When Sarah Fuller took to the field a year ago for the Vanderbilt soccer team, the senior took the world by storm, empowering women of all ages to do what many thought was impossible: break barriers and make history. .
In other words, play like a girl.
Much like that phrase she affixed to the back of her helmet during her playing days for the Commodores, Fuller has since become an icon in women’s sports as the girl who stepped up when a team needed to. somebody.
Fuller became the first woman to play for a Power 5 soccer team when she departed with Vanderbilt on November 28, 2020 against Missouri. Two weeks later, she became the first woman to score in a Power 5 game with a pair of extra points against Tennessee.
But before soccer existed, soccer existed.
“I started playing soccer when I was five years old,” says Fuller. “I started as a midfielder, but my coach told me ‘well, you’re tall’, and then I was a goalkeeper. I thought it was a punishment. “
The road to becoming “Fuller the Placekicker” took a long time. Fuller quit soccer for a year when he was 12 because he didn’t enjoy being a goalkeeper. After a year off, Fuller came back, met her goalkeeping coach, and was ready to try again.
“I think the position fits my personality,” Fuller laughs. “I can be loud and meet people, it’s perfect.”
When Fuller was a sophomore in high school, he began to seriously consider extending his career to college. To focus more on soccer, Fuller stopped playing volleyball and joined an ECNL team in Dallas called the D’Feeters Kicks, eventually being called up to a national team camp.
“They were just goalkeepers,” Fuller recalls. “There’s a picture of her at the bottom of my Instagram, and it’s me, Casey murphy is there, Laurel [Ivory], who is in Virginia, all these people who are still around and are still amazing in football today. “
Fuller was getting stares from a couple of Division II schools, and eventually Vandy showed up after watching a movie of his performance. It was a school she had never heard of, but Fuller’s parents encouraged her to take a look.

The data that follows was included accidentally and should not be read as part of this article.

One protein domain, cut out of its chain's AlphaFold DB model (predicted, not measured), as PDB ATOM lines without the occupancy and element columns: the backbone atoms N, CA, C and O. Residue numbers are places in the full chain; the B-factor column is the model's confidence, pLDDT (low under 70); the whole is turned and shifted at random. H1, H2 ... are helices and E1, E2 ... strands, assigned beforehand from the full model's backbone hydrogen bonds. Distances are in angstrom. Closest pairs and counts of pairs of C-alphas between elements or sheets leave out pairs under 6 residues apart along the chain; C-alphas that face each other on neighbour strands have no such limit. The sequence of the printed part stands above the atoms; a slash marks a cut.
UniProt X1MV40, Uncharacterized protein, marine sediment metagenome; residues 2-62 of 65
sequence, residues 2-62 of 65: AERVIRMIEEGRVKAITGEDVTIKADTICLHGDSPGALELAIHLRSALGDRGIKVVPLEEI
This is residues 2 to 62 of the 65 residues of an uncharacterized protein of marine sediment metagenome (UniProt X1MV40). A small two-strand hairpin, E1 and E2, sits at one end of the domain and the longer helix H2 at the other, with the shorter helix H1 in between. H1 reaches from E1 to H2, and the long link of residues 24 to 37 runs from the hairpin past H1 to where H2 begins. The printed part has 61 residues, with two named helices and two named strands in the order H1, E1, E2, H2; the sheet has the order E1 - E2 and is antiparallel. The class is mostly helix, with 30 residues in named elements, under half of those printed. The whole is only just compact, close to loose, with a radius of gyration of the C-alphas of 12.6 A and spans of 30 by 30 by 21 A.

“My parents told me to look it up because it’s a great school in the SEC,” says Fuller. “It’s right in Nashville, so we took a trip there and it was everything I could have asked for.”
It was that summer that Fuller made a verbal commitment to Vanderbilt.
Kicking has always been a skill that the 6’2 ”goalkeeper possesses. Fuller could throw the ball 60 yards as a high school student in Wylie, Texas. By the time she was a freshman at Vanderbilt, Fuller was ready to play and more excited than ever.
Instead of buckling her cleat laces as a freshman, though, Fuller wore a cast – a broken foot would knock her out of the game, and she didn’t see time to play.
By the time he was a sophomore, Fuller was completely healed and helped record a shutout in the only game he played for the Commodores that year. But the injury hit again, and Fuller ended up with an injured puck in his back.
Fuller, it appeared, was prone to injury. In her third year, the goalkeeper ended up with a small fracture on her other foot. When he was finally about to play the field, he recorded his first start and his first solo shutout against Chattanooga.
Then the COVID-19 pandemic hit and sent everyone home.
“He had been through hell and back,” says Fuller. “There were several times that I thought about quitting smoking. I thought about transferring. I just didn’t know if this was the level I needed to play at if it was hurting me all the time. I had many days when I just called my parents crying. “